Today art historians typically understand constructivism to be limited to Soviet cultural production from the years following the October Revolution. However, in the 1960s, the taxonomy was far more flexible and referred to artists of various generations and nationalities. George Rickey’s widely read Constructivism: Origins and Evolution (1967) groups together all manner of works that are geometric in form, modular in construction, and often kinetic. Major “constructivist” exhibitions, like the Albright-Knox’s Plus by Minus: Today’s Half Century (1968) and MoMA’s The Machine as Seen at the End of the Mechanical Age (1968), showed works by contemporary artists alongside those of the historical avant-garde. Beyond the US, David Medalla and Paul Keeler viewed the Latin American artists in their London-based Signals Gallery (1964-66) as heirs to the constructivist tradition too. Naum Gabo (more than Aleksandr Rodchenko or Vladimir Tatlin) was cast as the movement’s key progenitor; artists who might seem worlds apart now—from Lygia Clark to Larry Poons to Hans Haacke—formed part of a common field. Building on Maria Gough’s “Frank Stella is a Constructivist” (2007) and Hal Foster’s “Some Uses and Abuses of Russian Constructivism” (1990), this panel will importantly flesh out scholarship. Contributors will explore alternative perspectives on cultural production in the 1960s (and after) in order to enrich understandings of twentieth-century art. What neglected connections can transnational constellations of “constructivism” reveal? What are the implications of adopting and adapting of “Soviet”-coded forms during the Cold War? How might “constructivism” enable a redrawing of art world boundaries?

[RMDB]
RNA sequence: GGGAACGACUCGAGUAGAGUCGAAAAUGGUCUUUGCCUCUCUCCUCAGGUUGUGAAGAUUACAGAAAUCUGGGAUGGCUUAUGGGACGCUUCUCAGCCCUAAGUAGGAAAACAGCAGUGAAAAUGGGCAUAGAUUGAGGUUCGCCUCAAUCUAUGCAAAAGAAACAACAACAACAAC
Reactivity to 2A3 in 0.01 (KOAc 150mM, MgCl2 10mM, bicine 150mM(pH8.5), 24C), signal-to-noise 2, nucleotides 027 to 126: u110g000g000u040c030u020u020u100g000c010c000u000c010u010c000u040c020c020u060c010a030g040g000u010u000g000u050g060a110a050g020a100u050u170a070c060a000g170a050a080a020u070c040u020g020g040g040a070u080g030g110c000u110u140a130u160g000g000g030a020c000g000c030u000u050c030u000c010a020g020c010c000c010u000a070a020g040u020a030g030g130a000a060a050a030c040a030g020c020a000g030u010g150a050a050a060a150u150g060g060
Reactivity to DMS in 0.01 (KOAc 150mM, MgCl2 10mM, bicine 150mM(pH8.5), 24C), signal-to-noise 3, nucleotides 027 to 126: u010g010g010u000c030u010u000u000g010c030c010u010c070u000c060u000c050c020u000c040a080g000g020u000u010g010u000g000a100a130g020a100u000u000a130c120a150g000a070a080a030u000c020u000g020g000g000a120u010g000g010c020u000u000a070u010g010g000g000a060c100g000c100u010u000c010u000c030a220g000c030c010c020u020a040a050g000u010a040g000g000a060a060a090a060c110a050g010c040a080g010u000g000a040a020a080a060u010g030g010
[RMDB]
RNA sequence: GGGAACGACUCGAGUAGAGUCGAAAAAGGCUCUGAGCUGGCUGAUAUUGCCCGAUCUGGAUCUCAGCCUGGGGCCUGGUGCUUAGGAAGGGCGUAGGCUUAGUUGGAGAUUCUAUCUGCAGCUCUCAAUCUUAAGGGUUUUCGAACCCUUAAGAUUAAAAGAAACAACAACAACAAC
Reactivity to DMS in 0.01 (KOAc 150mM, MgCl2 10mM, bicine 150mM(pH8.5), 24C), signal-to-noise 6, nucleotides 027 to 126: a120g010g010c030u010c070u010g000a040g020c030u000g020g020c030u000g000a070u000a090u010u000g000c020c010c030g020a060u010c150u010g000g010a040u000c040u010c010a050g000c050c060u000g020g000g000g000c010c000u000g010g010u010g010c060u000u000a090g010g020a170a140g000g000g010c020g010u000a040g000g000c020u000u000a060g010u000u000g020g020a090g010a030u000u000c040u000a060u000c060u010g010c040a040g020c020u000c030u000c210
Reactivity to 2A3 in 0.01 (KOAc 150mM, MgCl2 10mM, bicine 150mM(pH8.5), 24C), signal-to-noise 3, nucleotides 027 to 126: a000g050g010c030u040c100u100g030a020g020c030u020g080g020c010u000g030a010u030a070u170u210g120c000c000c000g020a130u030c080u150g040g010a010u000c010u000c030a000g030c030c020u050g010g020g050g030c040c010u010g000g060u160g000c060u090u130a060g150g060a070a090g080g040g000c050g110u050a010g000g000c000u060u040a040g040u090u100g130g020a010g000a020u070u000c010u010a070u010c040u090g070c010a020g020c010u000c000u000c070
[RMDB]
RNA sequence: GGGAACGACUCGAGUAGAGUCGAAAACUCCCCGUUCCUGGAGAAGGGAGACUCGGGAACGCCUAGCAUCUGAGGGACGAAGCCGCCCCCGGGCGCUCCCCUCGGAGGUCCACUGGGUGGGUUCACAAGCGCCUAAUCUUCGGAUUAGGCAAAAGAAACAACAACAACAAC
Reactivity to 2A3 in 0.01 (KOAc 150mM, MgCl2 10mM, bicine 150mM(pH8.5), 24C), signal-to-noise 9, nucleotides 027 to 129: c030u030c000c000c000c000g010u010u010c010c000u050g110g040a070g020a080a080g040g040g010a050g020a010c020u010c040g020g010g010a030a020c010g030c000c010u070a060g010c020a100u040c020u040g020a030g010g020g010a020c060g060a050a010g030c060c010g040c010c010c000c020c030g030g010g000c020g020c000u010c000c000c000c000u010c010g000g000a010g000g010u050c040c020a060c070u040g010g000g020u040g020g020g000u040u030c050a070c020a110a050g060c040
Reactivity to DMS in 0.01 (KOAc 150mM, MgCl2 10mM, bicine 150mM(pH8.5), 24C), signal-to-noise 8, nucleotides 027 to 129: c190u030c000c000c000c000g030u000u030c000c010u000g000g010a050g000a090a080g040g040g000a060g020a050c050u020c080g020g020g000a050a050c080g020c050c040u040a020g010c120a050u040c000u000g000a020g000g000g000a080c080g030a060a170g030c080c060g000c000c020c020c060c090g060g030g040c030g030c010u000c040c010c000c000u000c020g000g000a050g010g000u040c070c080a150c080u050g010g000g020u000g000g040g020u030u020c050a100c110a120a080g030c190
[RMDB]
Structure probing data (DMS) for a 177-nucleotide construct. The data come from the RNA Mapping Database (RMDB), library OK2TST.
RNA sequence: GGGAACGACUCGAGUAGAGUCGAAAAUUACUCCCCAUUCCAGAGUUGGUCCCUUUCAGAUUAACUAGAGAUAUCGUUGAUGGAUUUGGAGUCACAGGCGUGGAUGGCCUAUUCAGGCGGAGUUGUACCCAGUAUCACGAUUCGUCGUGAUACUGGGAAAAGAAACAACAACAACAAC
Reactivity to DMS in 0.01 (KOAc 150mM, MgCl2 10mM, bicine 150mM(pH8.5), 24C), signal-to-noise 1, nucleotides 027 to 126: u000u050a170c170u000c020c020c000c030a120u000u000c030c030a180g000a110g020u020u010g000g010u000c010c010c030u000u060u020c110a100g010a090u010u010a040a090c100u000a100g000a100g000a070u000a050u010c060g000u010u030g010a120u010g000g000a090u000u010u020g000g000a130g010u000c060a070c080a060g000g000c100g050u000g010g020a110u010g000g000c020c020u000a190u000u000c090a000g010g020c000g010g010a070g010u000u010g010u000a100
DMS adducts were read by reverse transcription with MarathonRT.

Please direct inquiries and submit proposals (due August 14, 2017) to John Tyson using the following address:  J-TYSON[at]NGA.GOV.  

  1. Completed session participation proposal form, located at the end of the CAA CFP brochure. Make sure your name appears EXACTLY as you would like it listed in the conference program and conference website. Make sure your affiliation appears as the official, recognized name of your institution and do not list multiple affiliations. No changes will be accepted after September 18, 2017.
  2. Paper abstract (strict 250 word maximum) in the form of one double-spaced, typed page with final title for paper at top of page. Make sure your paper title and abstract appear EXACTLY as you would like them published in the conference program and Abstracts 2018; no changes will be accepted from you or your session chairs after September 18, 2017.
  3. Brief Letter explaining your interest, expertise in the topic, and CAA membership status.
  4. CV with email address and phone number. Include summer address and telephone number, if applicable.
  5. Documentation of work when appropriate, especially for sessions in which artists might discuss their own work